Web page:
Effects of hydropeaking on benthic invertebrate community composition in two central Norwegian rivers
Journal article, Peer reviewed
MetadataShow full item record
Original versionRivers Research and Applications: an international journal devoted to river research and management. 2018, 34 (3), 218-231. 10.1002/rra.3241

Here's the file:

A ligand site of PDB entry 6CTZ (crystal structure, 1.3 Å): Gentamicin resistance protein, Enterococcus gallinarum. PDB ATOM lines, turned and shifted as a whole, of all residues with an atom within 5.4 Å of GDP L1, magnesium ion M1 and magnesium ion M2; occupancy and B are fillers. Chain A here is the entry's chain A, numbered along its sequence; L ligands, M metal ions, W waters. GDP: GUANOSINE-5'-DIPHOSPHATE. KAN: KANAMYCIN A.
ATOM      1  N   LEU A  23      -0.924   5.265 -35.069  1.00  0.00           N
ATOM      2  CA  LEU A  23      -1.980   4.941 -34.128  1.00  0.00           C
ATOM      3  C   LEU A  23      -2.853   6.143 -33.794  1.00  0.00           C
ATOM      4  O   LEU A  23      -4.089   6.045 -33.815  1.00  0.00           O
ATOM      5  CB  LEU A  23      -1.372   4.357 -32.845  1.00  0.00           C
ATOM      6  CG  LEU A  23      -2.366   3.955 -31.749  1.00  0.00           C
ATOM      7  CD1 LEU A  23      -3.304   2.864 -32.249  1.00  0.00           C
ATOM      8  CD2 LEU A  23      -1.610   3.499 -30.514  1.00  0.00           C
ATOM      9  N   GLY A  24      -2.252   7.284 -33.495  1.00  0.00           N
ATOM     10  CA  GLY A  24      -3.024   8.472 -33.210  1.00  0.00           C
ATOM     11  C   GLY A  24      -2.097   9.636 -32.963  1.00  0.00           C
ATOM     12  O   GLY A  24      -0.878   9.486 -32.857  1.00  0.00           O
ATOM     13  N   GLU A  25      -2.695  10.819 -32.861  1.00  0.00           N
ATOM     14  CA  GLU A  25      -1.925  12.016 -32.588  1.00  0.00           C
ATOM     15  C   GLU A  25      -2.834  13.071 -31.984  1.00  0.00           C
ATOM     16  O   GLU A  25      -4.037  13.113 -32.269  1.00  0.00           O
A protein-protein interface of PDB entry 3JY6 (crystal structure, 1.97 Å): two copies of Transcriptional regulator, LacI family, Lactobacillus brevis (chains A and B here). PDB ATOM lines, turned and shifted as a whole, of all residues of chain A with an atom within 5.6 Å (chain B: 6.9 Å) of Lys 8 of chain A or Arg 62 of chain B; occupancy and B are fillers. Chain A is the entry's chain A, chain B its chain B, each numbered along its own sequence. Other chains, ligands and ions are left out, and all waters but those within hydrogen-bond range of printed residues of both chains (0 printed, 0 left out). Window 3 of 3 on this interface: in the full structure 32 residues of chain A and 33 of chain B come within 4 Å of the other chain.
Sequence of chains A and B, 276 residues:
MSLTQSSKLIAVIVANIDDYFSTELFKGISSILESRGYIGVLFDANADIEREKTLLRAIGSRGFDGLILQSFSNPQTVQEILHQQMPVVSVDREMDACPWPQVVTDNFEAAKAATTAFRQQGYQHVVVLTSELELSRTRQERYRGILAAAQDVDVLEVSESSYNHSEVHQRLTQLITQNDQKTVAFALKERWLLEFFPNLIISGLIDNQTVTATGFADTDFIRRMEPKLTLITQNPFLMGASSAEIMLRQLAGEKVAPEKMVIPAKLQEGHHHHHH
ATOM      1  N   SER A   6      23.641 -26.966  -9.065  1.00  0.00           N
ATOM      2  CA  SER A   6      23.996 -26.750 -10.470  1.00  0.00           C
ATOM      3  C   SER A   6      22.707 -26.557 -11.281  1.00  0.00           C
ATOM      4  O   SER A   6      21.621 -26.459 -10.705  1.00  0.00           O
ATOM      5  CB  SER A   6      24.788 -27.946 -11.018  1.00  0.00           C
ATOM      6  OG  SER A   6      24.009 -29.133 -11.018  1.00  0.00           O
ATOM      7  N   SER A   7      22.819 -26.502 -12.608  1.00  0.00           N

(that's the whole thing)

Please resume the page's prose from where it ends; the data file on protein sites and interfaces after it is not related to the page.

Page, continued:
Hydropower regulations can have dramatic impacts on river ecological communities. The operation of hydropower stations is related to power demands, but their releases in the receiving water body causes sudden changes in flow, which in turn affect the biota. The effects of such flow variations on benthic invertebrates is not fully understood. Here, we studied the effects of duration and intensity of hydropeaking on benthic invertebrates in two rivers over a 3.5‐year period. We used both quantitative (Surber) and semiquantitative (kick samples) sampling methods to compare the ramping zone with the permanently water covered zone downstream of the hydropower plant, and with corresponding unaffected upstream areas. The ramping zone had a different invertebrate community composition and lower benthic density than other areas, especially after hydropeaking. Mayflies and chironomids were most negatively affected by hydropeaking and oligochaetes largely unaffected. Chironomids and the mayfly Baetis rhodani were able to recolonize the ramping zone and almost reach densities similar to deeper areas within 48 days following hydropeaking. The relative abundance of filter feeders tended to increase and gatherers/collectors tended to decrease from the ramping zone towards the deep, permanently water covered areas. In corresponding areas upstream of the power plant, the relative abundance of different functional feeding groups was the same in the mid‐channel and shore sites. Our study shows that hydropeaking has clear impacts on the functional structure of benthic invertebrates below the power plants. The ecological impact of hydropeaking on invertebrate communities should thus be taken into account, for example, by reducing the amplitude and duration of flow fluctuations.